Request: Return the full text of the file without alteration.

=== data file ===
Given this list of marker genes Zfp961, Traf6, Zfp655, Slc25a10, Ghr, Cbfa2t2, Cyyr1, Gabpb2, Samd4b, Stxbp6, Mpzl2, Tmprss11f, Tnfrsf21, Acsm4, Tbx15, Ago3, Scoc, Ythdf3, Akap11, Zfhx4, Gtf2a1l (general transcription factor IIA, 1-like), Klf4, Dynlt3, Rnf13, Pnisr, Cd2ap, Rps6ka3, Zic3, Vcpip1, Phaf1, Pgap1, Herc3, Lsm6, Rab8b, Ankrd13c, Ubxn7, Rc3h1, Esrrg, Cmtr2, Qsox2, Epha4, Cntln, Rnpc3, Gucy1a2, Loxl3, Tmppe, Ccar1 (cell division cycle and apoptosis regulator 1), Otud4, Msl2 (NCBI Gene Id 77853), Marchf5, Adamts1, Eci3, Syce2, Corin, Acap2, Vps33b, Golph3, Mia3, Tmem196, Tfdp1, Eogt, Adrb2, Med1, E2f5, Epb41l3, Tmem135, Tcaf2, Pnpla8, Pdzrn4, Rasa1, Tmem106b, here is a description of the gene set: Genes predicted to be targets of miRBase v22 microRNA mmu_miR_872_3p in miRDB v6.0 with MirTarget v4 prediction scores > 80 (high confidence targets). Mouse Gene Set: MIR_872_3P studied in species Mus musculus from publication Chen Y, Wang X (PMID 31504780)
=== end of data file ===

Given this list of marker genes Zfp961, Traf6, Zfp655, Slc25a10, Ghr, Cbfa2t2, Cyyr1, Gabpb2, Samd4b, Stxbp6, Mpzl2, Tmprss11f, Tnfrsf21, Acsm4, Tbx15, Ago3, Scoc, Ythdf3, Akap11, Zfhx4, Gtf2a1l (general transcription factor IIA, 1-like), Klf4, Dynlt3, Rnf13, Pnisr, Cd2ap, Rps6ka3, Zic3, Vcpip1, Phaf1, Pgap1, Herc3, Lsm6, Rab8b, Ankrd13c, Ubxn7, Rc3h1, Esrrg, Cmtr2, Qsox2, Epha4, Cntln, Rnpc3, Gucy1a2, Loxl3, Tmppe, Ccar1 (cell division cycle and apoptosis regulator 1), Otud4, Msl2 (NCBI Gene Id 77853), Marchf5, Adamts1, Eci3, Syce2, Corin, Acap2, Vps33b, Golph3, Mia3, Tmem196, Tfdp1, Eogt, Adrb2, Med1, E2f5, Epb41l3, Tmem135, Tcaf2, Pnpla8, Pdzrn4, Rasa1, Tmem106b, here is a description of the gene set: Genes predicted to be targets of miRBase v22 microRNA mmu_miR_872_3p in miRDB v6.0 with MirTarget v4 prediction scores > 80 (high confidence targets). Mouse Gene Set: MIR_872_3P studied in species Mus musculus from publication Chen Y, Wang X (PMID 31504780)